Pod to Plate: The journey of Illinois soybeans

From pod to plate, soybeans are a multipurpose commodity. Follow the journey of soybeans from the moment a seed is planted into the ground.

Enter: The Farmer

The farmer will use a tractor and planter to plant the soybean seeds. To make sure seeds are planted at the right depth and spacing, farmers use settings on the planter and computers in the planter.

As the Soybeans Grow

Soybean plants grow very quickly. In the heat of the summer, they can grow up to an inch per day! Plants need four things to grow: air, water, sunlight and nutrients from the soil. In the summer, small flowers, called blossoms, bloom on the plants. Once pollinated, these blossoms will turn into pods. Each plant will have 60-80 pods and each pod typically contains three soybeans.

As the soybeans grow, farmers watch for pests that can damage the plants. Insects eat the leaves, stems and roots. Weeds steal nutrients and water away from the soybeans. Plants can even get diseases. To keep plants healthy, farmers can use insecticides to control insects, herbicides to control weeds, and fungicides to control disease. A healthy plant produces more soybeans!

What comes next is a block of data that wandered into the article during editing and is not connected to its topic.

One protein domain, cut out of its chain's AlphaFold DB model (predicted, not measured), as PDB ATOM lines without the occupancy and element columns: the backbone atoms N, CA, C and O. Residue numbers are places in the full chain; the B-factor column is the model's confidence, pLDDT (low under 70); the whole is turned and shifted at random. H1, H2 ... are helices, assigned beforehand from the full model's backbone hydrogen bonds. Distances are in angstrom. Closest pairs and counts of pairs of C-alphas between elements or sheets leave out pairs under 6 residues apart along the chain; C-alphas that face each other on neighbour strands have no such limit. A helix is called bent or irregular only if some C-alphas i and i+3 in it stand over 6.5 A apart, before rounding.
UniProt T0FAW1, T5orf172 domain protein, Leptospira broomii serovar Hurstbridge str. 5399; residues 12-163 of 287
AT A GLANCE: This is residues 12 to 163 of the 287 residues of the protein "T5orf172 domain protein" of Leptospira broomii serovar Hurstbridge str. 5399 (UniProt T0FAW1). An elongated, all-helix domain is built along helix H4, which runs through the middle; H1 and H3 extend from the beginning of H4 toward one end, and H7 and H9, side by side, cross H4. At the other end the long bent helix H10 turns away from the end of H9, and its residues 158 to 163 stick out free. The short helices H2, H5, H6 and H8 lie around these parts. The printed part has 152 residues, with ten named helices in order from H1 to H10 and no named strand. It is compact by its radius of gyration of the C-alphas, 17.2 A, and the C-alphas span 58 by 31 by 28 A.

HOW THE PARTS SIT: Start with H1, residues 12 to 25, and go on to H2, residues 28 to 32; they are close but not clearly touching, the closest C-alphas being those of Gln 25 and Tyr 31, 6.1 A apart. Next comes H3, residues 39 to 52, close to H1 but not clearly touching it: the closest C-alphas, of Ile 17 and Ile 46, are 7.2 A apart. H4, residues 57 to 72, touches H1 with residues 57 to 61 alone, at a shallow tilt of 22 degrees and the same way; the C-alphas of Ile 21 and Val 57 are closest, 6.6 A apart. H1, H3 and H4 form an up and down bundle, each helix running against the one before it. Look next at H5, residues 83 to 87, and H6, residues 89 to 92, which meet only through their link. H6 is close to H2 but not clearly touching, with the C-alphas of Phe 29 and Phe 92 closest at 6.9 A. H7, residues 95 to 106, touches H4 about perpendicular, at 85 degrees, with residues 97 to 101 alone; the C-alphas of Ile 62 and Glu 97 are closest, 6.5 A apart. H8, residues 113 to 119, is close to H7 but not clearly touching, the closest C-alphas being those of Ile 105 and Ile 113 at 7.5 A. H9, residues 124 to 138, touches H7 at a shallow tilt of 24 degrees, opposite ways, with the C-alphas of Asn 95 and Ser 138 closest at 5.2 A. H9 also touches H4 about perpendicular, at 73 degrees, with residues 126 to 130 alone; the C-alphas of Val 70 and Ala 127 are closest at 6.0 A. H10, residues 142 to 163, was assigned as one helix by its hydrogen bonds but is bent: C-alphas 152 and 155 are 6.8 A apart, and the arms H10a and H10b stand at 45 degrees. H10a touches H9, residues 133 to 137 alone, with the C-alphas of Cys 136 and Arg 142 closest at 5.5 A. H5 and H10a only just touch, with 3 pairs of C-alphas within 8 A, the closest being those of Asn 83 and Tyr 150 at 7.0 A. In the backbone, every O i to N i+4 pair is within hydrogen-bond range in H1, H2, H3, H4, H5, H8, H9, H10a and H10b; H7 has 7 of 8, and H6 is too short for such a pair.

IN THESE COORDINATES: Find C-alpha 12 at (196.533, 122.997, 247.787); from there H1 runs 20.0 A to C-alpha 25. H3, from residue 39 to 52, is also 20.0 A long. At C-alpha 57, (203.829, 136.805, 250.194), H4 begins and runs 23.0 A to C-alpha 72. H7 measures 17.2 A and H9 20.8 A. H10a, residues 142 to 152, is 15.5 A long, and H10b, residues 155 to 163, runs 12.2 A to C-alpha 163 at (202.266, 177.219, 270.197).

Harvesting the Beans

In the fall, the soybean plants reach the end of their lifecycle. They turn from green to brown and the leaves fall off. The beans inside the pod begin to dry and harden. When this happens, the soybeans are ready to harvest! Farmers use large machines called combines to cut the stems and separate the soybeans from the pods.

Where Do Soybeans Go?

Once the soybeans are harvested, semi-trucks or large wagons take the soybeans to grain bins that hold the beans. These bins can be on a farm or at a grain elevator. From there, the soybeans are sold to companies that will make them into things we use every day!

Many of the soybeans grown in the U.S. are sold and exported to other countries. Trains, barges and ships carry soybeans from where they are grown to countries all over the world. The rest of the soybeans are used here in the U.S.

Soybeans are usually broken apart, or processed, before they are used. Soybeans are a renewable and environmentally friendly ingredient in many things:

  • Soybean meal (a popular high-protein animal feed made from heating and grinding soybeans)
  • Soup
  • Bread
  • Cheese
  • Yogurt
  • Peanut butter
  • Salad dressing
  • Snacks
  • Chocolate
  • Tofu
  • Soy burgers
  • Soy milk
  • Soy sauce
  • Crayons
  • Paint
  • Ink

Soybeans also provide useful oil. The soybean oil is squeezed out of the meal. Large trucks, busses, tractors and combines use fuel made from soybean oil called biodiesel. Biodiesel is better for the air because it burns cleaner than regular diesel.

Illinois farmers take pride in growing food, fuel and fiber for other people. They work hard to protect the land around them for their families and yours. You can learn more from the Illinois Soybean Association here.